DHR Health adds to Valley’s limb salvage efforts in ongoing fight with diabetes

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About 5.4% of the population of the Rio Grande Valley have some type of diabetes. That’s around 76,000 out of 1.4 million people, the Valley’s population as of the 2022 U.S. Census. An average of 3 in 5 of them require hospital or ER services, according to Rio Grande Regional Hospital; and research by Johns Hopkins Medicine has previously found that 54% of amputations are as a result of diseases that affect blood flow, like diabetes.

This is why it’s significant that DHR Health has launched its own limb salvage program, the second institution in the Valley to announce in less than a year that these services are now available to a region that has traditionally lacked this kind of resource and immediate access to care.

For Dr. Jose Andres Gonzalez, the limb salvage program provides a means to decrease the number of amputations by addressing the issue at its core. Gonzalez is the director of the program for DHR Health and is a board-certified vascular surgeon.

“Unfortunately we’re at the point where most amputations occur in this area,” Gonzalez said Wednesday.

The local struggle with these conditions are such that the surgeon referred to diabetes and hypertension as an endemic in the Valley and hallmarks for other complications. He also pointed to smoking as one of the central causes.

Gonzalez believes that a lack of education and attention to raising awareness about the conditions that lead to amputations has been a contributing factor in the increased need for limb salvage programs locally.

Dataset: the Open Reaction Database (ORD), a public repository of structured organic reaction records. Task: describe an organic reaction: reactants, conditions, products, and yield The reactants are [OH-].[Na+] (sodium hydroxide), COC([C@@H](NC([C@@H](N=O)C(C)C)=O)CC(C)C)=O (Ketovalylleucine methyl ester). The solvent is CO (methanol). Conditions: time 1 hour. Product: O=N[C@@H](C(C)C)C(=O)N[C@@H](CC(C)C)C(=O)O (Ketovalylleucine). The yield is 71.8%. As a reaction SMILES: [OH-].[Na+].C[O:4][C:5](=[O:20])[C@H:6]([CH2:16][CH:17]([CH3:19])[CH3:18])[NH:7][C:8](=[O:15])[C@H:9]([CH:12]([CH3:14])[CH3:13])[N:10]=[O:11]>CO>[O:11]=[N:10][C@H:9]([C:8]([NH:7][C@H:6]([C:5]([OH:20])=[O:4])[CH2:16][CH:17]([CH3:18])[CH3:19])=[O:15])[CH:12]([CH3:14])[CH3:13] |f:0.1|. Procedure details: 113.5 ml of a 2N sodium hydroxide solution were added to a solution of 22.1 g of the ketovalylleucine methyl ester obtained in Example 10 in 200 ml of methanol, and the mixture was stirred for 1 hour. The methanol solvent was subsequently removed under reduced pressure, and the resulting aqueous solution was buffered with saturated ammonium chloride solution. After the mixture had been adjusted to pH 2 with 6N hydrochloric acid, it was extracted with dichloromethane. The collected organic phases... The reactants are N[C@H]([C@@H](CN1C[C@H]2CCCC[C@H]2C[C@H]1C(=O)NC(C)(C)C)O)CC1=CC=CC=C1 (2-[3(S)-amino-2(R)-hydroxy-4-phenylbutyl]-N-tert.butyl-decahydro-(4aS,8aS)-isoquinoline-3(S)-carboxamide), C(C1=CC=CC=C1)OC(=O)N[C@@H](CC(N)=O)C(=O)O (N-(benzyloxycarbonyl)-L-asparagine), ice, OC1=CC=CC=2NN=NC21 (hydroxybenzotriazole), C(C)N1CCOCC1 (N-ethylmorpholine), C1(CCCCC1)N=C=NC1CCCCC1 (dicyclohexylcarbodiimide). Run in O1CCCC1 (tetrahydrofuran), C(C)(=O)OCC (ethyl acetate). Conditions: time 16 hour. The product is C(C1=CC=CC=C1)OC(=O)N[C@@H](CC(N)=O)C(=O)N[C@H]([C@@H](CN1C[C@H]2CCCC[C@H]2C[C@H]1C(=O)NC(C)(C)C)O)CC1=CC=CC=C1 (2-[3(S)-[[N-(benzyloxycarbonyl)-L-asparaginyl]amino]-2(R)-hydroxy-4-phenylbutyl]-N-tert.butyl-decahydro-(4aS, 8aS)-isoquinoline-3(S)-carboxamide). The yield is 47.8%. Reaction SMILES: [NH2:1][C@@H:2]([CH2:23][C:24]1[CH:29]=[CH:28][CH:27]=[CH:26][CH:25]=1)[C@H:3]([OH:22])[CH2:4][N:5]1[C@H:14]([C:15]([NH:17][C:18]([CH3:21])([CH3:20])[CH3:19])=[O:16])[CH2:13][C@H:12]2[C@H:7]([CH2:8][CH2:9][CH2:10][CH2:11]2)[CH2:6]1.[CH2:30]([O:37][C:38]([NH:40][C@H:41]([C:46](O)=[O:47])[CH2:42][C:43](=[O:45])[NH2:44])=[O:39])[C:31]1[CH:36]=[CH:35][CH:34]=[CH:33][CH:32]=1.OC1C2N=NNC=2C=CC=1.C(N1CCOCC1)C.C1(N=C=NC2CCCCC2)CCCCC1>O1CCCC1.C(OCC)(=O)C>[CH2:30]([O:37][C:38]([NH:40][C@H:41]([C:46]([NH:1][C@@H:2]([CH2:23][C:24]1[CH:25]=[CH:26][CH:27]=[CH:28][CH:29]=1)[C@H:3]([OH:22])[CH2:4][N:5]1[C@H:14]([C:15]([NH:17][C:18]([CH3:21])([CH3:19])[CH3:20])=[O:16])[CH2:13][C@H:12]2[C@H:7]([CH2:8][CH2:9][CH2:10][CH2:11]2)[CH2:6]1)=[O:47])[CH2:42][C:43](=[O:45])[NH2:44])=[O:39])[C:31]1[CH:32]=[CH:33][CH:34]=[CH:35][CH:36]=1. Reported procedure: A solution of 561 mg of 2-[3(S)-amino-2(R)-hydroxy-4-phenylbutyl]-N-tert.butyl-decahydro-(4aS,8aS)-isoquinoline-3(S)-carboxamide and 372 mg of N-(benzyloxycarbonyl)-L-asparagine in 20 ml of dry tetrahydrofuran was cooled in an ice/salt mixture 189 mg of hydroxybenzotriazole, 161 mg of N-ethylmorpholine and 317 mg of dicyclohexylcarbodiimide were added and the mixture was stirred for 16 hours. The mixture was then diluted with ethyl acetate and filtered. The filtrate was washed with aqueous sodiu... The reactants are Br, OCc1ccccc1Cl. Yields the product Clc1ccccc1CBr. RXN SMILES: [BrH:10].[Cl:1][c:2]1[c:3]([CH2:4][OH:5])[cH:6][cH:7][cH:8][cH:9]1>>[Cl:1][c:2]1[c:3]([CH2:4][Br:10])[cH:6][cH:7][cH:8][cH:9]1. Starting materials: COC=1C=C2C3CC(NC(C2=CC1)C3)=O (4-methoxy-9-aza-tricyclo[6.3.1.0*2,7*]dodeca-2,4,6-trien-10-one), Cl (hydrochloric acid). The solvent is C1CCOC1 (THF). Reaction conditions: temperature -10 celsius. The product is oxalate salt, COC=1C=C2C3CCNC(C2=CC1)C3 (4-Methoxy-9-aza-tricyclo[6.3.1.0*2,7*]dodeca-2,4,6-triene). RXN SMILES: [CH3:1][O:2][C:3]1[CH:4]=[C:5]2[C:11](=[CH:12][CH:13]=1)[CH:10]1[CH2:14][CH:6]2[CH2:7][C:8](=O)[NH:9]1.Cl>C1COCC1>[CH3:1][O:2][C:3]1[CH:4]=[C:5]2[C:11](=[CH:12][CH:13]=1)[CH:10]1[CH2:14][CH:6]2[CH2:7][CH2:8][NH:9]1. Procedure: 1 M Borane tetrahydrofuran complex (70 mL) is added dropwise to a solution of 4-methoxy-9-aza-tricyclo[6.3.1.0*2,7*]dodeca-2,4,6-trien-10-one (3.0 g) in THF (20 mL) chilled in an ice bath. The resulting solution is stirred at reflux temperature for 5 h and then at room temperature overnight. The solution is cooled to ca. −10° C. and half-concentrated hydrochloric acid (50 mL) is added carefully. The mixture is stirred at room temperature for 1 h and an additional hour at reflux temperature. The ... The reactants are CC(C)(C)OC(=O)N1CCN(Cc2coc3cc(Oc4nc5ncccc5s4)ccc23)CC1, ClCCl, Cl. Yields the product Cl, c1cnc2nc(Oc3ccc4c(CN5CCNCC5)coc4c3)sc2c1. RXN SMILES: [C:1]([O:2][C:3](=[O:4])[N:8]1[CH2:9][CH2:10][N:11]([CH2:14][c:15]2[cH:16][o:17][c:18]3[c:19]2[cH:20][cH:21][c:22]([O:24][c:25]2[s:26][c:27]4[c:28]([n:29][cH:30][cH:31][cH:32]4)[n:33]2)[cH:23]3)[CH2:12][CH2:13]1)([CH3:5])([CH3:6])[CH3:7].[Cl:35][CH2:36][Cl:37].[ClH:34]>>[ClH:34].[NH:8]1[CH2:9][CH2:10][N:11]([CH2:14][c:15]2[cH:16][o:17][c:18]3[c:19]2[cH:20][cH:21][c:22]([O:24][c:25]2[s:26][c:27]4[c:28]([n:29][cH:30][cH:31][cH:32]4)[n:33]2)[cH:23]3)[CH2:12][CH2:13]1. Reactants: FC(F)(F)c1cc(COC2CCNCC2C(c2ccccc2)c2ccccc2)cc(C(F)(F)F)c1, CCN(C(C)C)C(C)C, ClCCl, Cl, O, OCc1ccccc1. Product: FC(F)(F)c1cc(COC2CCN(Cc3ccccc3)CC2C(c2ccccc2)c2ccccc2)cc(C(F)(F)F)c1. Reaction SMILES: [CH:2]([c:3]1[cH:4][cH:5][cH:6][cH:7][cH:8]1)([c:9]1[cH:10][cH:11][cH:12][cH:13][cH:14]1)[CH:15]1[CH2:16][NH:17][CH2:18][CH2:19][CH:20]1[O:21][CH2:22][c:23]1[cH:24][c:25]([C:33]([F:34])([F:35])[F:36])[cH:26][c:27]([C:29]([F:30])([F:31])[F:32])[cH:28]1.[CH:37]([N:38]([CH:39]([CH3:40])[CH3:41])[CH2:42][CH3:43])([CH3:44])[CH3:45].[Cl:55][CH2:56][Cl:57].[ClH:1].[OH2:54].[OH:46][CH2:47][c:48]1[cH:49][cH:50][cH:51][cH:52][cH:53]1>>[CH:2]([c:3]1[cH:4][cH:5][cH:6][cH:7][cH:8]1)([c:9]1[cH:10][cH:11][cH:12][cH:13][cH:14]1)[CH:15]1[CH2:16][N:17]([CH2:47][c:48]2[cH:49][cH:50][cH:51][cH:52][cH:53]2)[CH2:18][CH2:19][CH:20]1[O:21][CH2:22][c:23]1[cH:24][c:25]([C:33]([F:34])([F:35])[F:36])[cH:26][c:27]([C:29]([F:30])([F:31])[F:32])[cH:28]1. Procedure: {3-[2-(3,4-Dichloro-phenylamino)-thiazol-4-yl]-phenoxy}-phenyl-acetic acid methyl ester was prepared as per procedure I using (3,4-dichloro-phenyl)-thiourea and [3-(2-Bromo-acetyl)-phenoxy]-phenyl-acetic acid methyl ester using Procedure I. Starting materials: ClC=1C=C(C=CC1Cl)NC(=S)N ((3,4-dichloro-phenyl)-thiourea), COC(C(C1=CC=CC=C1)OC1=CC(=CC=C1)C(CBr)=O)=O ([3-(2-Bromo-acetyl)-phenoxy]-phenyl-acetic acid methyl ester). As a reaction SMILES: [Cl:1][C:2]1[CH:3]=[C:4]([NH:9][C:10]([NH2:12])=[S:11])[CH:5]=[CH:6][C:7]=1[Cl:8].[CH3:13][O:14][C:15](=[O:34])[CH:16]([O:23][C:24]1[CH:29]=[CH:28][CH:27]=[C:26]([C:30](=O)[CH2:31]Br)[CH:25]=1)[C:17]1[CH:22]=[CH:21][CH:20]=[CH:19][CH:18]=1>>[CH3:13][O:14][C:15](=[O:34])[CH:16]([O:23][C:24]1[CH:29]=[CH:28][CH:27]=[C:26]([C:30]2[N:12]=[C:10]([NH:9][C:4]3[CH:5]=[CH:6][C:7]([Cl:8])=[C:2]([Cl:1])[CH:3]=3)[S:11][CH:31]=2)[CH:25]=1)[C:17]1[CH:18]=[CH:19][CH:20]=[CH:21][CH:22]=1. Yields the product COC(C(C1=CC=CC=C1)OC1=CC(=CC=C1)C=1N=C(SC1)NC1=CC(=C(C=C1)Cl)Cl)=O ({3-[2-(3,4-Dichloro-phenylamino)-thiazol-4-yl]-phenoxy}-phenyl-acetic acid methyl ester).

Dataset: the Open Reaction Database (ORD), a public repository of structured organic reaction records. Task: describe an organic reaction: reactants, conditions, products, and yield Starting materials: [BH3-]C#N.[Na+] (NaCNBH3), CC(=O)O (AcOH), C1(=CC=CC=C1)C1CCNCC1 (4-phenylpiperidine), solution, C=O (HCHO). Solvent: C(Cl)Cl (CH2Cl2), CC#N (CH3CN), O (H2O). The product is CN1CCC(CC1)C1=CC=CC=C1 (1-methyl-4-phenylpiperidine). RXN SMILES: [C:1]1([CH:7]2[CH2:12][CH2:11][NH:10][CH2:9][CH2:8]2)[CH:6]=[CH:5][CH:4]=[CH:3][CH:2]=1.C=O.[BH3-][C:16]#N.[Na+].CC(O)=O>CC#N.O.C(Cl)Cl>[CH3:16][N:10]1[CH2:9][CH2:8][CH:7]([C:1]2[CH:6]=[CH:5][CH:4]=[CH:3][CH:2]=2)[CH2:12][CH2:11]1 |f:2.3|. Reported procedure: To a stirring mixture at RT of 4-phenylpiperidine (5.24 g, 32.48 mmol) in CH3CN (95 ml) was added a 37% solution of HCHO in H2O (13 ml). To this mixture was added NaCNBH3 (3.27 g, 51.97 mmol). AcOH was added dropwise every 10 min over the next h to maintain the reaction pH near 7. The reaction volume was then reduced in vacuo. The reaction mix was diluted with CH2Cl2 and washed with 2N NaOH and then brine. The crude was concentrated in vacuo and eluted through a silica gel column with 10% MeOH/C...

The new program, he said, will address the need by improving community awareness about the importance of preventative measures, which will help decrease the need for amputations.

Arming people with knowledge about the resources available to them in their area as well as how to prevent the need for amputation is paramount for Gonzalez.

Dr. Jose Andres Gonzalez of DHR Health, center, speaks with Lucia Arciga, a registered nurse, left, and Fernando Perez, a certified first assistant surgical tech, right, on Wednesday, Jan. 31, 2024. (Courtesy of DHR Health)

He hopes to match the success of Dr. Joseph L. Mills, another board-certified vascular surgeon who established a limb salvage program in Houston where he has helped decrease amputations by about 20% in two years.

Establishing DHR’s own limb salvage program will help create a network of communication between the Valley and larger metropolitan areas like San Antonio and Houston, according to Gonzalez.

“The idea is to create a center with the standard of care with … protocols and where we can help a patient before it gets to an amputation,” Gonzalez said, adding that the program also aims to “minimize the extent of the amputation” if necessary.

South Texas Health System announced in June 2023 the opening of its cardiac catheter laboratory at STHS Edinburg, which would implement its limb salvage program.

The goal of the lab is to help physicians evaluate arteries and veins through the use of equipment such as an X-ray camera that photographs images at 360-degree angles.

This helps provide physicians with a view of what’s blocking the blood flow and prevent amputations as a result.